Warning! The following contains spoilers for the American Idol Season 18 episode "Hollywood Week Duets." Read at your own risk!
Hollywood week rolled on at American Idol, and just as it went in the episode prior, Season 18 shook things up with yet another themed round to challenge artists. This time, however, singers were paired off and given a list of songs to perform as duets, and there was high drama from many competitors as they were forced to work together. Many contestants lived and died by the performance of their partner, metaphorically speaking, and when all was said and done, there was more heightened drama and unfair eliminations than actual good performances.
It seemed weird that American Idol would introduce a duet round to begin with. This is a series wholly centered on finding solo artists, so the value in seeing how well random contestant parings worked is questionable to say the least. It seemed like the producers and judges understood this, which is presumably why there was an option to advance one competitor from the team if a performance fell apart due to one person and not the other.
Yet, American Idol had more than a few duet performances where one contestant dropped the ball, only for both competitors to get dropped unceremoniously. The most obvious case was showcased in Courtney Timmons and Zach Dobbins' number; their indecision about song choice, combined with Zach's lack of confidence, tanked both contestants' chances to advance in the competition. You can watch that unfortunate mess below.
It was a disastrous performance that should've never happened to begin with. Zach Dobbins and Courtney Timmons were phenomenal in the audition rounds, and both were far better singers than what was on display for their duet. Because they were paired together for a collaboration that forced them out of their comfort zones, both floundered and inevitably got dumped by the judges, in a situation that felt really unfair to both of them.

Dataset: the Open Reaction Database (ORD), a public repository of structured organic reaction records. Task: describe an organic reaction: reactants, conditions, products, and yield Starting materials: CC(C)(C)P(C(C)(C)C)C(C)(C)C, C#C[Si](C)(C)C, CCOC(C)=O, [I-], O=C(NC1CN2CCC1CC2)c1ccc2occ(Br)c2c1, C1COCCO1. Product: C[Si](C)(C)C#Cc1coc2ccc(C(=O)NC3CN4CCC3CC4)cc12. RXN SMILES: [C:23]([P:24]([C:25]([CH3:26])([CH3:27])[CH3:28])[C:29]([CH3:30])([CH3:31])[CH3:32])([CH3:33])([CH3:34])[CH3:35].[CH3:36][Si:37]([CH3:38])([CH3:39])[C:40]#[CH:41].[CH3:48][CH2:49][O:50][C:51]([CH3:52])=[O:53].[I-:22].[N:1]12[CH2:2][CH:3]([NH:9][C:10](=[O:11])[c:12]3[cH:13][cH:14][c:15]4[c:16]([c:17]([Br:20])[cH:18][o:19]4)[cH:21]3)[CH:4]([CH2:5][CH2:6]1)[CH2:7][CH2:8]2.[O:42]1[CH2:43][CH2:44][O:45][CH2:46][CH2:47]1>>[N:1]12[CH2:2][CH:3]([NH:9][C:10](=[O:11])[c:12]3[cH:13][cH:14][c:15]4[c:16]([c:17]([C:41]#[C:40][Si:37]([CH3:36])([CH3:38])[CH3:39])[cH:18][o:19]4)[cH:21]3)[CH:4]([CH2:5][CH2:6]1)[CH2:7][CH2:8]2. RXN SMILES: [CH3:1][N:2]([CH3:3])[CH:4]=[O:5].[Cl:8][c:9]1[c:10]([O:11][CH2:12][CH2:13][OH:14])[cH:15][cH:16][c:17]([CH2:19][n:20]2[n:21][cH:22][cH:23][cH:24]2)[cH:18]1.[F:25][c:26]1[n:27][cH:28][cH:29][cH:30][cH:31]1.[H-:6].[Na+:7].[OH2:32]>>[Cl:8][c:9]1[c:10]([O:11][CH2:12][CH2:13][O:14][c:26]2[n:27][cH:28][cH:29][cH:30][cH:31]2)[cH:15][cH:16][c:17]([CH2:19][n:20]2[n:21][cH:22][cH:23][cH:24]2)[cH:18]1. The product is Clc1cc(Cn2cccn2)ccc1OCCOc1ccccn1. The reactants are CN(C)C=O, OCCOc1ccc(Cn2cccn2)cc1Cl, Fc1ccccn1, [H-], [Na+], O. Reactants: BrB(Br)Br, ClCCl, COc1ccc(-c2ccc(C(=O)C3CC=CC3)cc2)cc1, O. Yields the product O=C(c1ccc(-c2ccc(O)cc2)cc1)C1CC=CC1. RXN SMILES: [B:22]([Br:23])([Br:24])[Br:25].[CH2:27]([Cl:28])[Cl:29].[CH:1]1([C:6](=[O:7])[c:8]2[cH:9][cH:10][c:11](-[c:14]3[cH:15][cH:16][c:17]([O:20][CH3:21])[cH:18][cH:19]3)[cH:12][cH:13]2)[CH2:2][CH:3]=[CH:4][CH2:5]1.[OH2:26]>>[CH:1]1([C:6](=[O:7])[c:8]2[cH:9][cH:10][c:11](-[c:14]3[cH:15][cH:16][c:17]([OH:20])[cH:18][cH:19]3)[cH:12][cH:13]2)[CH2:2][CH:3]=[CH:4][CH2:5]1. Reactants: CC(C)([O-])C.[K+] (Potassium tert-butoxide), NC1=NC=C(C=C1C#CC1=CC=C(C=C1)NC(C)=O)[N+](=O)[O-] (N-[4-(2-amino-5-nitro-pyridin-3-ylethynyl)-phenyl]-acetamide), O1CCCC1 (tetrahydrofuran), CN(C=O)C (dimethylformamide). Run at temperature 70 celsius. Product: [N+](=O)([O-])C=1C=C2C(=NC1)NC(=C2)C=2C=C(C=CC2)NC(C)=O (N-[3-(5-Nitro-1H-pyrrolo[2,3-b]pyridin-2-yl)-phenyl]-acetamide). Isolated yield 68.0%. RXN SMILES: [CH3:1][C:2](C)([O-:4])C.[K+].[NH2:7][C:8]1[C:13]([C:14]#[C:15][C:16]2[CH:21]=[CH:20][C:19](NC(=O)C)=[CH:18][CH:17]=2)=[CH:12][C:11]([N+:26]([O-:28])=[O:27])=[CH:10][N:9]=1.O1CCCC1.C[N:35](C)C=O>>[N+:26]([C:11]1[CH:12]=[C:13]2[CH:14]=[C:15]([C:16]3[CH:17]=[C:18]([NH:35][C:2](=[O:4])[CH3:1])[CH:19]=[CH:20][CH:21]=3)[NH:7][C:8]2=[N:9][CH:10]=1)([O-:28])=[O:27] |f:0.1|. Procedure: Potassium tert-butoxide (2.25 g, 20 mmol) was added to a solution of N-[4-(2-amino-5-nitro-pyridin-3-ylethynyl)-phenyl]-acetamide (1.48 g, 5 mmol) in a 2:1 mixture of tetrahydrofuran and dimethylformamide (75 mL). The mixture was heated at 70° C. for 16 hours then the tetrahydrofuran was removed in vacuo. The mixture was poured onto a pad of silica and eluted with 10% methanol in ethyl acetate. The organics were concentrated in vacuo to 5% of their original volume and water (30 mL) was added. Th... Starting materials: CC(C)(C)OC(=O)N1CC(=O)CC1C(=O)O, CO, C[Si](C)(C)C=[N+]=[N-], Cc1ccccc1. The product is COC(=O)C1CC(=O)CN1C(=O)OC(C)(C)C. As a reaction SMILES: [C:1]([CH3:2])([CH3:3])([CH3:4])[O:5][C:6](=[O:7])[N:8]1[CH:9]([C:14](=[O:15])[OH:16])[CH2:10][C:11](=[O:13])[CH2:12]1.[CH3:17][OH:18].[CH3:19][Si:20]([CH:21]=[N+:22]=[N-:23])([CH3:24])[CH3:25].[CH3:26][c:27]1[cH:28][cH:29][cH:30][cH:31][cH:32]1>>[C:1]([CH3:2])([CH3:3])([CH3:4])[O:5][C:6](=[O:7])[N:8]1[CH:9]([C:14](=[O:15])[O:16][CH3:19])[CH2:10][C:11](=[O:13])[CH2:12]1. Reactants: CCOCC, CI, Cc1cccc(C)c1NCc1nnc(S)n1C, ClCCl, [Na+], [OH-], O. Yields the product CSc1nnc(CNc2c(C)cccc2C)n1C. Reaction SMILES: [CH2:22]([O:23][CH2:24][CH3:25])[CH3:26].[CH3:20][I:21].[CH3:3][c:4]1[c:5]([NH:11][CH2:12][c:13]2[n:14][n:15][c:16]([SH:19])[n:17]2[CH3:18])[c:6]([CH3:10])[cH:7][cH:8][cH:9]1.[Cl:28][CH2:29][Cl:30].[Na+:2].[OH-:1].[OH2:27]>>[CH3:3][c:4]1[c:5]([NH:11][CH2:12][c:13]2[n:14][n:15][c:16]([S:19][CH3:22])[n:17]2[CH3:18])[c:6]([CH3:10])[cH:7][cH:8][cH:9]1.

In other cases, it seemed the duet round over-protected certain pairs hopefuls, like Margie Mays and Jonny West. American Idol's judges gave Jonny a pass, even though there was just cause to drop him while advancing Mays on her own. To be fair, West has shown he's talented, but situations like these definitely make me wonder how much the producers may have voiced encouragement for the couple stay in the competition for now.
In American Idol's defense, Kat Lopez and Alex Garrido did reach a split decision for who stayed and who left, so I can't say going into the competition as a couple benefited or destroyed everyone. What I can say is that the duet round felt very gimmicky for American Idol, especially when it feels the talent pool for Season 18 is just as deep as it was in Season 17.
Unconventional rounds like these make advancing feel much more like a game of chance than actual skill, and felt more designed to heighten the odds for dramatic moments to go down amongst these already stressed-out contestants. As if the live voting didn't already turn everything into a popularity contest anyway. The genre challenge was fine enough, but perhaps American Idol producers should rethink the duet round when preparing for next season.